New imaging technique lets researchers track effects of mutant SOD1 inside motor neurons
Mutations in the SOD1 protein have been identified in approximately 20 percent of familial ALS patients. Research done by Packard Center scientists helped identify how changes to SOD1 could lead to the motor neuron degeneration seen in ALS. Scientists now believe that one of the mechanisms whereby mutant SOD1 proteins cause motor neuron damage is by affecting the localization of mitochondria, which provides the cell with energy and regulates calcium signaling in motor neurons.
To see how dysfunction of mitochondrial dynamics led to motor neuron deterioration, Packard researchers Giovanni Manfredi and Jordi Magrané, neuroscientists at Weill Medical College of Cornell University, Serge Przedborski, a P2ALS investigator from Columbia Univeristy and their colleagues captured a series of images of live motor neurons from healthy rats and rats carrying an SOD1 mutation. Attaching a small, colored fluorescent tag to motor neuron mitochondria allowed the researchers to follow the mitochondria moving and fusing with each other over time. In healthy motor neurons, the mitochondria moved along the axon, and changed shape by fusion. In the mutant SOD1 motor neurons, however, mitochondria were much smaller, didn’t move along the axon properly, and didn’t show normal fusion with other mitochondria. These abnormalities correlated with loss of mitochondrial function and mislocalization of mitochondria relative to the neuronal synapses.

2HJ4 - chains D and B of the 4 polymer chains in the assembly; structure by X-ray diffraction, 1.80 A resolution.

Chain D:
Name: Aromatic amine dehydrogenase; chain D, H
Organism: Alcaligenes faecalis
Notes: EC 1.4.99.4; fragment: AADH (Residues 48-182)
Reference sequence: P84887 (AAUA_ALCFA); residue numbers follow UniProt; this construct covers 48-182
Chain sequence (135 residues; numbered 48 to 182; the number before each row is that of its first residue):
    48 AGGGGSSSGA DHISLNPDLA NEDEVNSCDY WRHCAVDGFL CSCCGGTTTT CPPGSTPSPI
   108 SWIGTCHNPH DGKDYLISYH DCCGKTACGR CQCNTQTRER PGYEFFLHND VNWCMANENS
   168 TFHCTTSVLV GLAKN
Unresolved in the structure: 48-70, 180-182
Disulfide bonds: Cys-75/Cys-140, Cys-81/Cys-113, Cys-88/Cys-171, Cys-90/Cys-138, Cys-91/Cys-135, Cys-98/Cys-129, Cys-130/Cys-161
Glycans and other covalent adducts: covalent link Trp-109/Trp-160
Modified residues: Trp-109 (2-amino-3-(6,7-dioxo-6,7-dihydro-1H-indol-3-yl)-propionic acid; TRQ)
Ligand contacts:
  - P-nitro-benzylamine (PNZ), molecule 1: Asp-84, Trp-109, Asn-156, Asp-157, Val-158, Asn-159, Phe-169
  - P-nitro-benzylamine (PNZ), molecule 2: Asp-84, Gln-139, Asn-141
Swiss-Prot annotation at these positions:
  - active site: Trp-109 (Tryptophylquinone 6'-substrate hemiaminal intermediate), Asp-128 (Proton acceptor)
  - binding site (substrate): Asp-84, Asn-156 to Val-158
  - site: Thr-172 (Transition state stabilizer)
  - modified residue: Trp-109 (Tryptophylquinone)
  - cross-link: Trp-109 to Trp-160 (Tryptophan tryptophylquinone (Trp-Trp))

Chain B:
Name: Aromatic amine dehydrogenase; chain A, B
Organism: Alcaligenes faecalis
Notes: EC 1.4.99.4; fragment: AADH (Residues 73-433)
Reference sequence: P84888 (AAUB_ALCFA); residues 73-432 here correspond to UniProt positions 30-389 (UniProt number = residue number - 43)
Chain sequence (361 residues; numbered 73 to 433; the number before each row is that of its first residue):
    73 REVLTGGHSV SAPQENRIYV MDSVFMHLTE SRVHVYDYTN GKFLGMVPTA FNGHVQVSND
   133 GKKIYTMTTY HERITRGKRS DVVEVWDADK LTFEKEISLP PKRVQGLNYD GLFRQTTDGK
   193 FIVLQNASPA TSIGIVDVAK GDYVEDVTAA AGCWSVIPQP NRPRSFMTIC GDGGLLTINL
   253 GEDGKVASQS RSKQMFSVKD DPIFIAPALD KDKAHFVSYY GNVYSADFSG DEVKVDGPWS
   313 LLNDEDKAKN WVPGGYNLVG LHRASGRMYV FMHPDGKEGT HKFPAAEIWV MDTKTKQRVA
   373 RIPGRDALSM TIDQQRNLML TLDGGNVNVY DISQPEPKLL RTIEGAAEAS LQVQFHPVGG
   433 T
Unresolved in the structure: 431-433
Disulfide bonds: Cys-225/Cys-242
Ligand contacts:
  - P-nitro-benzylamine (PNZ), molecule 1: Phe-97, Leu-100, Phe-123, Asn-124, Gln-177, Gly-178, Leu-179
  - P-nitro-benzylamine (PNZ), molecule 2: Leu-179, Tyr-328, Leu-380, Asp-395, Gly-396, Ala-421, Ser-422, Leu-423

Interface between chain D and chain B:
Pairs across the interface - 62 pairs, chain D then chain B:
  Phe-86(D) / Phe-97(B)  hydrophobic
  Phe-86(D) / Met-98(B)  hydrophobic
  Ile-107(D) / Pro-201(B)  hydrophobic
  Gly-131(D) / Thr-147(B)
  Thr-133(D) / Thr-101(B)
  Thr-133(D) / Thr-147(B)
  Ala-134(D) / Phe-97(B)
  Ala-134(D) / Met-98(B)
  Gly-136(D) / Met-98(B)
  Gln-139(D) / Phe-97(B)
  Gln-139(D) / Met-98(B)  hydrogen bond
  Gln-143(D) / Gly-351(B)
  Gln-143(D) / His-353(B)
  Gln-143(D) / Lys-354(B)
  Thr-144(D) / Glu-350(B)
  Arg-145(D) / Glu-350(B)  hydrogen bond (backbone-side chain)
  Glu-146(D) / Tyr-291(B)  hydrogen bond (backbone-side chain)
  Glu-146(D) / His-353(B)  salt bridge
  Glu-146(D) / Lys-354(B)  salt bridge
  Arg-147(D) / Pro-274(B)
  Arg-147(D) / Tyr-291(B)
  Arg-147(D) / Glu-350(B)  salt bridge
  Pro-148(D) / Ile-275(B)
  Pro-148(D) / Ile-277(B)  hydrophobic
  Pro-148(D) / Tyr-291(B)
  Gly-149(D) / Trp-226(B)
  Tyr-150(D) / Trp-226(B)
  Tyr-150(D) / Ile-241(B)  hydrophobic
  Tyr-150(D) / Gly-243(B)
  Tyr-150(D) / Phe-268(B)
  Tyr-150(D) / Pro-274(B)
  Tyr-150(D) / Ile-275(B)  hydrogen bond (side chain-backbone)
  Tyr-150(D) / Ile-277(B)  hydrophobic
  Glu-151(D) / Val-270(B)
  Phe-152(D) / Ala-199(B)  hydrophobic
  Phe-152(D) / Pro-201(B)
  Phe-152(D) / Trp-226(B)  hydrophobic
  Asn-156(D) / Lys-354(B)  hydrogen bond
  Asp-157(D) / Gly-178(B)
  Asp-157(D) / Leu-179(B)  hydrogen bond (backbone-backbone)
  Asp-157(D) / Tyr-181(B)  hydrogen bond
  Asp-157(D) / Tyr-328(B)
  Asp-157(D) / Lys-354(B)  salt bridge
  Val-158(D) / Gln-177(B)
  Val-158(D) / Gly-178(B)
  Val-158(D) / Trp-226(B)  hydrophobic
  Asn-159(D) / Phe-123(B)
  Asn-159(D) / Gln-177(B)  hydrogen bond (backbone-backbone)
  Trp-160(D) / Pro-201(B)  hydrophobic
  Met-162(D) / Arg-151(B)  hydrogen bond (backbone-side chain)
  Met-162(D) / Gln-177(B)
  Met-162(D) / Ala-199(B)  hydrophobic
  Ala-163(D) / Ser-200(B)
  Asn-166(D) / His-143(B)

These results, published today in the Journal of Neuroscience, provide visual confirmation that mutant SOD1 could lead to mitochondrial dysfunction and motor neuron degeneration.
The imaging techniques developed by Manfredi and colleagues are useful tools to study mitochondrial dynamics in living animals as well, an approach which is currently being used to characterize mitochondrial dynamics in vivo and to see how drugs targeting the mitochondria may restore mitochondrial function in real time, work that has been supported by the Packard Center.